Bradley, William

William Bradley William Bradley (cerca 1563-1589) was well known for being a thug who had several vicious encounters.   William Bradley spent most of his time in London around Hog Lane, which was also the place of his death. Bradley’s father’s name was William Bradley Sr, and raised Bradley on the

Daniel, Samuel

Samuel Daniel  Samuel Daniel (1562-1619) was an English poet, historian, and playwright. Daniel‘s known associates were Shakespeare, Edmund Spenser, and Walter Raleigh. Born in 1562, he studied at Oxford University, leaving after three years to study poetry and philosophy, and became a servant of the English ambassador of France. The Countess of Pembroke, Mary Sidney, first taught him

Lyly, John

John Lyly (c. 1553/1554 Kent, England – November 1606 London, England) was an Elizabethan prose writer, dramatist, playwright, poet, and politician for Queen Elizabeth’s court.   John Lyly was an Elizabethan prose writer, dramatist, playwright, poet, and politician for Queen Elizabeth’s

Skeres, Nicholas

Nicholas Skeres Nicholas Skeres (March 1563 – c.1601), was a con-man and government informant. Nicholas Skeres came from a wealthy family, as his father was a member of The Guild of Merchant Taylors. He worked as a servant for Thomas Walsingham.  He was a government provocateur and a part

Topecliffe, Richard

Richard Topecliffe   Richard Topcliffe (1531-1604) was an interrogator at the Tower of London. Born on November 14, 1531 in Londonshire, Topcliffe lost both his parents by age 12. Later, he was orphaned by his uncle. According to records, Topcliffe served Queen Elizabeth in 1557 at the Tower of London or Bridewell Prison (Bindoff).  Bridewell is presumed where Topcliffe interrogated Kit Marlowe’s

Kyd, Thomas

Thomas Kyd (1558-1594) was an influential Elizabethan playwright whose most famous plays include The Spanish Tragedy and The Tragedy of Soliman and Perseda. His parents were Anna and Francis Kyd; he was and was baptized at Saint Mary Woolnoth church in London on November 6, 1558. His father was a member of London’s Company of Scriveners. Kyd may have been a scrivener for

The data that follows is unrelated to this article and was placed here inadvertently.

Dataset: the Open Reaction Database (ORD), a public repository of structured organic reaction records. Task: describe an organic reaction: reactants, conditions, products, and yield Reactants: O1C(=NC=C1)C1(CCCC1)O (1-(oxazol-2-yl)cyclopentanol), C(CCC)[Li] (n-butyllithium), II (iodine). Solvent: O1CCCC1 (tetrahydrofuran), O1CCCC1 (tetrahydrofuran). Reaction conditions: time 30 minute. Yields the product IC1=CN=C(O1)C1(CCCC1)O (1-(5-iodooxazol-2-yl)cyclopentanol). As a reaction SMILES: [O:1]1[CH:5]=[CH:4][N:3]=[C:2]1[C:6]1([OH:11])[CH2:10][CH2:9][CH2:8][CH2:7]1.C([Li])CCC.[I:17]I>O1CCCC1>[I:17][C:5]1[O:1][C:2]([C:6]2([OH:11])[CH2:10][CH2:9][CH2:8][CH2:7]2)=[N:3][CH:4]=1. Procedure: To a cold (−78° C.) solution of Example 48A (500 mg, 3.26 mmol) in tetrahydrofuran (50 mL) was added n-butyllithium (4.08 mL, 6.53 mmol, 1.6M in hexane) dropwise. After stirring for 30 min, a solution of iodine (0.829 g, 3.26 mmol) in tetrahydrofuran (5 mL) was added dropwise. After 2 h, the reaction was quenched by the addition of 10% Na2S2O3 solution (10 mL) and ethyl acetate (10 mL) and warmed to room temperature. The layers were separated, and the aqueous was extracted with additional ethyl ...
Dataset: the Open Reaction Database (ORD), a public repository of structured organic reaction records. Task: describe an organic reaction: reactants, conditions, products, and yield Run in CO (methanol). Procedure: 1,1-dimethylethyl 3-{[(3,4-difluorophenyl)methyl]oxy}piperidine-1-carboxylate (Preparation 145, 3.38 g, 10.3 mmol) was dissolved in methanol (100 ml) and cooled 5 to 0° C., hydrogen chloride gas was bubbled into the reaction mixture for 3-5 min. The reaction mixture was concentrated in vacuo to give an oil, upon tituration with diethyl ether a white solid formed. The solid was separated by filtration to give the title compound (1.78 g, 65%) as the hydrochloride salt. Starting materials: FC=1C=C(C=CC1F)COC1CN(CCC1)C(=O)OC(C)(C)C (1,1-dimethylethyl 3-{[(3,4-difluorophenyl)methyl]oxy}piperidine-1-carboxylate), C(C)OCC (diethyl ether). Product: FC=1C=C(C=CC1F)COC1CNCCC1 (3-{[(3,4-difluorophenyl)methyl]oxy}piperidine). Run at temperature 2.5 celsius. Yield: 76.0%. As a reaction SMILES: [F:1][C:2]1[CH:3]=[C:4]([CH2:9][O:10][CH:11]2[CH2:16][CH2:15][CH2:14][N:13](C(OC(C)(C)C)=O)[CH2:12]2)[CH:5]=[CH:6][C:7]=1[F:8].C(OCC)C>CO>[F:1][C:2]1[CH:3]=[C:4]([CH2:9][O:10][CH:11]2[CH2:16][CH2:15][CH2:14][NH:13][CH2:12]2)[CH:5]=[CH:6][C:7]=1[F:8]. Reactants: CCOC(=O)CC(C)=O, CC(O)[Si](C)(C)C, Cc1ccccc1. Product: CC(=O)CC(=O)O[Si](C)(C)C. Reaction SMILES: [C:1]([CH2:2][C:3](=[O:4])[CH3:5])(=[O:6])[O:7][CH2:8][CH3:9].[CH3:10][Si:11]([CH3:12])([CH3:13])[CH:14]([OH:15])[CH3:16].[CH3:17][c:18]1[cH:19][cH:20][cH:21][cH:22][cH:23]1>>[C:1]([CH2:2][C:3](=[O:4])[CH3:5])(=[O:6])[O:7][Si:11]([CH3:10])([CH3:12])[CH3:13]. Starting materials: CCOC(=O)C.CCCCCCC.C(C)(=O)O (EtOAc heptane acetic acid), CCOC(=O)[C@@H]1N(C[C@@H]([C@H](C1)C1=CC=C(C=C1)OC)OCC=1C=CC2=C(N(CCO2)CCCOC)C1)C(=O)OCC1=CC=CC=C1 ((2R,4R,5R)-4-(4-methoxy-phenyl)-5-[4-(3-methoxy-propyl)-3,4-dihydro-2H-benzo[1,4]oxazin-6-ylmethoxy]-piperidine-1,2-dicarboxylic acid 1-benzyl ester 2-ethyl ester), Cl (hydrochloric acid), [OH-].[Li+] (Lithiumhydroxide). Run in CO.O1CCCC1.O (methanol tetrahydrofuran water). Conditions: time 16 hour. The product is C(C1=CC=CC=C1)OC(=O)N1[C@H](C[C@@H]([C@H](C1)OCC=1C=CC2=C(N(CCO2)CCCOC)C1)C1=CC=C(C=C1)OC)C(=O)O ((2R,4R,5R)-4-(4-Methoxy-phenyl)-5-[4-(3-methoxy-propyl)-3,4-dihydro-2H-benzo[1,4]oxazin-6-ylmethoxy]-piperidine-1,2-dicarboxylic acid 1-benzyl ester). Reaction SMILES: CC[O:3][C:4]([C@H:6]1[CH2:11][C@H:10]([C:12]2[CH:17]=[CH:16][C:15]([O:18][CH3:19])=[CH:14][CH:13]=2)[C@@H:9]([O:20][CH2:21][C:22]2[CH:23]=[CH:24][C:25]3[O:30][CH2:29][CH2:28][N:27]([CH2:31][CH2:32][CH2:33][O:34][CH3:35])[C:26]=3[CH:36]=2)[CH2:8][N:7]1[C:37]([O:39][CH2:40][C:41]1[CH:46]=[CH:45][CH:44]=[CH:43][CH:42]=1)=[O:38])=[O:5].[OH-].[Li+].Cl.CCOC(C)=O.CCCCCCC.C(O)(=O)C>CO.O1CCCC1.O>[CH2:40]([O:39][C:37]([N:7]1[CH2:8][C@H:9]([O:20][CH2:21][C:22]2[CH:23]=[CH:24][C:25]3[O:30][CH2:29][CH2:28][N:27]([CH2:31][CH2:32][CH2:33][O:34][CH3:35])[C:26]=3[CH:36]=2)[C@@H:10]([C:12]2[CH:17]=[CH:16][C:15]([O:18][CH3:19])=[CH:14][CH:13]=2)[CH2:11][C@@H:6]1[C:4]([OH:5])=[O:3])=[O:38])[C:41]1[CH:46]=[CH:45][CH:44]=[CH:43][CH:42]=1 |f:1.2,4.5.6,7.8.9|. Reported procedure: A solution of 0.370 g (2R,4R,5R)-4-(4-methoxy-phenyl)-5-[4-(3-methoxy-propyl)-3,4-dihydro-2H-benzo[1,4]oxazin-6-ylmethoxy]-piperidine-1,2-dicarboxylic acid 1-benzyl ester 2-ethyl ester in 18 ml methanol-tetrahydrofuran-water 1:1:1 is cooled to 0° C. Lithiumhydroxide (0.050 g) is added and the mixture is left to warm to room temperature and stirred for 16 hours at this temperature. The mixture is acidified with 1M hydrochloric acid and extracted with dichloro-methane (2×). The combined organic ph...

Walsingham, Francis

Francis Walsingham Francis Walsingham (1532-1590) was Queen Elizabeth I’s principal secretary and spymaster.   He attended King’s College in Cambridge and continued his studies in France and Italy before returning to study at Gray’s Inn1 in London. As a Member of Parliament for Lyme Regis, Walsingham worked with William Cecil, Lord Burghley and spied on suspicious foreigners in London. Many suspect Christopher Marlowe also worked with Walsingham as an intelligencer.  Between

Walsingham, Sir Thomas

Sir Thomas Walsingham Sir Thomas Walsingham (1561-1630) was an important landowner, and financed Thomas Watson, Thomas Nash and Christopher Marlowe as their literary patron.  Ingram Frizer was employed by Walsingham, at Scadbury Manor, in a business venture that advanced money to needy heirs against their own inheritance, before he killed Christopher Marlowe. Walsingham may have allowed Marlowe live at one of the many houses he

Baines, Richard

Richard Baines Richard Baines, much like Kit Marlowe, was an Elizabethan intelligencer. Despite scarce information surrounding Baines’ early life, he graduated from Cambridge University in 1576 and became an Elizabethan intelligencer. Based on his known profession, he most likely frequented the